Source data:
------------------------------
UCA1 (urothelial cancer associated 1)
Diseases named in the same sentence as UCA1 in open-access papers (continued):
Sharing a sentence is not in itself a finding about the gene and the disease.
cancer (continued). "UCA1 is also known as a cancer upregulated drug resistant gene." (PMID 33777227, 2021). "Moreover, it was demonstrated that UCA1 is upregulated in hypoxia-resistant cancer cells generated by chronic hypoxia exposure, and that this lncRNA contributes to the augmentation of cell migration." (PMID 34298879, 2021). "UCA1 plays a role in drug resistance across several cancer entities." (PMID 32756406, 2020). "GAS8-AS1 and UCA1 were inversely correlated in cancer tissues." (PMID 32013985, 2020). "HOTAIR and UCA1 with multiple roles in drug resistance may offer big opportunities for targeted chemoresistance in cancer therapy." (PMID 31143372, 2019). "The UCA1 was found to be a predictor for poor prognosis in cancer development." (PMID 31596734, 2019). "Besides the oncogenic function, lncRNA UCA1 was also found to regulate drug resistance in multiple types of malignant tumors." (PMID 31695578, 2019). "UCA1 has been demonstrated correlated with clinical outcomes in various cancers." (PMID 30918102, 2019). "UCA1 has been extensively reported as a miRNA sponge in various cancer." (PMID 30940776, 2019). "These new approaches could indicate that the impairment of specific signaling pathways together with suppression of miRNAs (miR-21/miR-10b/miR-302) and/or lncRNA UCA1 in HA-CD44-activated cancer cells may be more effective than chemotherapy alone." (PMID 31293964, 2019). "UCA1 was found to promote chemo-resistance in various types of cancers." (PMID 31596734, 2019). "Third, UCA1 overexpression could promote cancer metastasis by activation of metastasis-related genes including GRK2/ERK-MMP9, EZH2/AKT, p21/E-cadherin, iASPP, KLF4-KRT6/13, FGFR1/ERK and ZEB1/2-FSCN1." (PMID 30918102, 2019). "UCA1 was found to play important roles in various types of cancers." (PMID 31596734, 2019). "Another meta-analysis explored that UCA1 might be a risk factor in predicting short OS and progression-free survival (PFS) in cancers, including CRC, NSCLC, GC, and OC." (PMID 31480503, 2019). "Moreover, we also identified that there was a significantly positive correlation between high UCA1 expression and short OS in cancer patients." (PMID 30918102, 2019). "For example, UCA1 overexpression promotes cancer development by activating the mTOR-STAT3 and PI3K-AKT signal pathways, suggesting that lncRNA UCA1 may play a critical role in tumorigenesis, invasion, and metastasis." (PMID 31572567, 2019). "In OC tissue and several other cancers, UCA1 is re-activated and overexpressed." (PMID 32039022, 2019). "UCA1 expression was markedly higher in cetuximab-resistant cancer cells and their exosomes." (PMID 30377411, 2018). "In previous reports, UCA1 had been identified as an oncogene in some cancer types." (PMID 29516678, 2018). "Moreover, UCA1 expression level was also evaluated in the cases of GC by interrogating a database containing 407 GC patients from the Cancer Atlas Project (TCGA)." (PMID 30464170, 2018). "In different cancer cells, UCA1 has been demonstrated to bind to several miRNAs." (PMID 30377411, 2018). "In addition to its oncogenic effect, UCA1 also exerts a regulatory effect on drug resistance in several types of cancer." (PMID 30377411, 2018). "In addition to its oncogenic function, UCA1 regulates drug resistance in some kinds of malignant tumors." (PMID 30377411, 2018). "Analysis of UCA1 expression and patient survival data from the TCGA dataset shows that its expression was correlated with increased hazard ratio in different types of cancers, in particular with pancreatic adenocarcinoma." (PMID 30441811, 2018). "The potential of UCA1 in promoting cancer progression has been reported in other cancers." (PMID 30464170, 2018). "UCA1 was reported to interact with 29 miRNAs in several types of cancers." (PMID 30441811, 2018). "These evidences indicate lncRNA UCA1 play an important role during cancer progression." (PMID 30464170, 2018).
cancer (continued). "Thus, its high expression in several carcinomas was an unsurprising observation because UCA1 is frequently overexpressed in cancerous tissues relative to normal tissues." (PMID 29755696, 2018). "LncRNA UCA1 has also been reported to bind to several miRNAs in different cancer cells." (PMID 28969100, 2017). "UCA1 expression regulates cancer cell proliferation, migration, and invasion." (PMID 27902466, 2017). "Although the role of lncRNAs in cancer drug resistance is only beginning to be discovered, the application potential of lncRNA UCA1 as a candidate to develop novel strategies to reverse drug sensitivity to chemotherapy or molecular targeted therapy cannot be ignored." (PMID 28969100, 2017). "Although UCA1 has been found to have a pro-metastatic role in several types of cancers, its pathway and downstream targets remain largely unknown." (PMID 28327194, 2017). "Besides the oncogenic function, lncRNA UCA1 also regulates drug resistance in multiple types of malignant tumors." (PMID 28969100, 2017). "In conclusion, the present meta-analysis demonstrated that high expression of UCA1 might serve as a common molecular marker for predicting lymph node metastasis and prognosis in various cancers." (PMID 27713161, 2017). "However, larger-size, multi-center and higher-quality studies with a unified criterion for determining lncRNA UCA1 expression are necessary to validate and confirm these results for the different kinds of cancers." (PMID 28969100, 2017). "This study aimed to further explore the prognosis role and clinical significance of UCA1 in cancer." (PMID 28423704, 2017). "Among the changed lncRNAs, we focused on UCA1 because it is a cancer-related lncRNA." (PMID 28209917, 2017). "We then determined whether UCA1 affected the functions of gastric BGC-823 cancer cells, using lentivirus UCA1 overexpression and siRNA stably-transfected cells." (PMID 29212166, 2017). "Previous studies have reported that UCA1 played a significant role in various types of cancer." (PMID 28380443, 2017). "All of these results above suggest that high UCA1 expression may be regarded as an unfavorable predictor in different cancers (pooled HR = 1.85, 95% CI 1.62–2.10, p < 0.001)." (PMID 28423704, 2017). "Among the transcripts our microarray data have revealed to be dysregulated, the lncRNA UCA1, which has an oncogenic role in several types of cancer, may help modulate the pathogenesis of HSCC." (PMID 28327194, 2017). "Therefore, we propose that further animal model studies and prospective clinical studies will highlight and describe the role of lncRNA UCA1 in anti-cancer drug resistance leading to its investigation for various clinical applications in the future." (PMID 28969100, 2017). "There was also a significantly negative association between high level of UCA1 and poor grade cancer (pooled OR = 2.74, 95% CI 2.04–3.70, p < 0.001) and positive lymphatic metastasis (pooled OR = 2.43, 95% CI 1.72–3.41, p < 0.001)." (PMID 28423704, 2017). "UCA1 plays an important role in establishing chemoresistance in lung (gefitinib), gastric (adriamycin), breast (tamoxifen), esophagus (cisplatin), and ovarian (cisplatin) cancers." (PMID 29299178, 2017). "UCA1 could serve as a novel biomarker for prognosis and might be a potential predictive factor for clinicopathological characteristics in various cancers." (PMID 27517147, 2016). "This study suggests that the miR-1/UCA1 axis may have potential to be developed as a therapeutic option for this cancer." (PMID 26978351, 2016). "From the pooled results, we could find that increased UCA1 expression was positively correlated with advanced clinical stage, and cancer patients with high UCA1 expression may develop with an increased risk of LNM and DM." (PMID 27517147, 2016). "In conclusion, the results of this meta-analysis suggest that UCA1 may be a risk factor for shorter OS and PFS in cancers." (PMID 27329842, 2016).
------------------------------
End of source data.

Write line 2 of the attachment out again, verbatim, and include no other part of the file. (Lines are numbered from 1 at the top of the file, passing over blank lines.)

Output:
Diseases named in the same sentence as UCA1 in open-access papers (continued):